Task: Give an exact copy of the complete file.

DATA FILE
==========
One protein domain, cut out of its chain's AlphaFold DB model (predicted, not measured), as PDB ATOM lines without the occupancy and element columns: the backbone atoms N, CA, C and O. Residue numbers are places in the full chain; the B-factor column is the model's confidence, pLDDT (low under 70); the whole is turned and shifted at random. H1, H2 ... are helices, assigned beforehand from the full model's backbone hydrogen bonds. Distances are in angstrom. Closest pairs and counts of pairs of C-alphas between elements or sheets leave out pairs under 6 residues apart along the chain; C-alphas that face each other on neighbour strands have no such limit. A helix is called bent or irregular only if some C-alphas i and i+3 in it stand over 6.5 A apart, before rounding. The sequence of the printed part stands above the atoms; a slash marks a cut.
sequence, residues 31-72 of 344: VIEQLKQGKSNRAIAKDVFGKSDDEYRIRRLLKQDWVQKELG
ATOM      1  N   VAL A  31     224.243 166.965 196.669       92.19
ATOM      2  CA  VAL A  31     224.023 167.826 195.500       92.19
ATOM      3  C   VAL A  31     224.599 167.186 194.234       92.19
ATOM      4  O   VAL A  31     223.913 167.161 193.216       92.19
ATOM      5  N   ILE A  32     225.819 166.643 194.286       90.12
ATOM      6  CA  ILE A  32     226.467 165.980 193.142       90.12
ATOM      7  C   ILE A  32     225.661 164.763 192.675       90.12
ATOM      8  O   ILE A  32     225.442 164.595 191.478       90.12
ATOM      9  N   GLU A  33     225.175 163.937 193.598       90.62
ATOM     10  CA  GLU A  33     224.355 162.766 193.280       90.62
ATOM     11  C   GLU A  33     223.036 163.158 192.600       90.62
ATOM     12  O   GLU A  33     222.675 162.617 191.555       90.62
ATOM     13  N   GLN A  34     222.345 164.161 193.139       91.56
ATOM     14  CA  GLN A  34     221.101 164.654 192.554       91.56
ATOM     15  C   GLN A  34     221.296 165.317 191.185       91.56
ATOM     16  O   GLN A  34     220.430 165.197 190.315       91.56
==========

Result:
One protein domain, cut out of its chain's AlphaFold DB model (predicted, not measured), as PDB ATOM lines without the occupancy and element columns: the backbone atoms N, CA, C and O. Residue numbers are places in the full chain; the B-factor column is the model's confidence, pLDDT (low under 70); the whole is turned and shifted at random. H1, H2 ... are helices, assigned beforehand from the full model's backbone hydrogen bonds. Distances are in angstrom. Closest pairs and counts of pairs of C-alphas between elements or sheets leave out pairs under 6 residues apart along the chain; C-alphas that face each other on neighbour strands have no such limit. A helix is called bent or irregular only if some C-alphas i and i+3 in it stand over 6.5 A apart, before rounding. The sequence of the printed part stands above the atoms; a slash marks a cut.
sequence, residues 31-72 of 344: VIEQLKQGKSNRAIAKDVFGKSDDEYRIRRLLKQDWVQKELG
ATOM      1  N   VAL A  31     224.243 166.965 196.669       92.19
ATOM      2  CA  VAL A  31     224.023 167.826 195.500       92.19
ATOM      3  C   VAL A  31     224.599 167.186 194.234       92.19
ATOM      4  O   VAL A  31     223.913 167.161 193.216       92.19
ATOM      5  N   ILE A  32     225.819 166.643 194.286       90.12
ATOM      6  CA  ILE A  32     226.467 165.980 193.142       90.12
ATOM      7  C   ILE A  32     225.661 164.763 192.675       90.12
ATOM      8  O   ILE A  32     225.442 164.595 191.478       90.12
ATOM      9  N   GLU A  33     225.175 163.937 193.598       90.62
ATOM     10  CA  GLU A  33     224.355 162.766 193.280       90.62
ATOM     11  C   GLU A  33     223.036 163.158 192.600       90.62
ATOM     12  O   GLU A  33     222.675 162.617 191.555       90.62
ATOM     13  N   GLN A  34     222.345 164.161 193.139       91.56
ATOM     14  CA  GLN A  34     221.101 164.654 192.554       91.56
ATOM     15  C   GLN A  34     221.296 165.317 191.185       91.56
ATOM     16  O   GLN A  34     220.430 165.197 190.315       91.56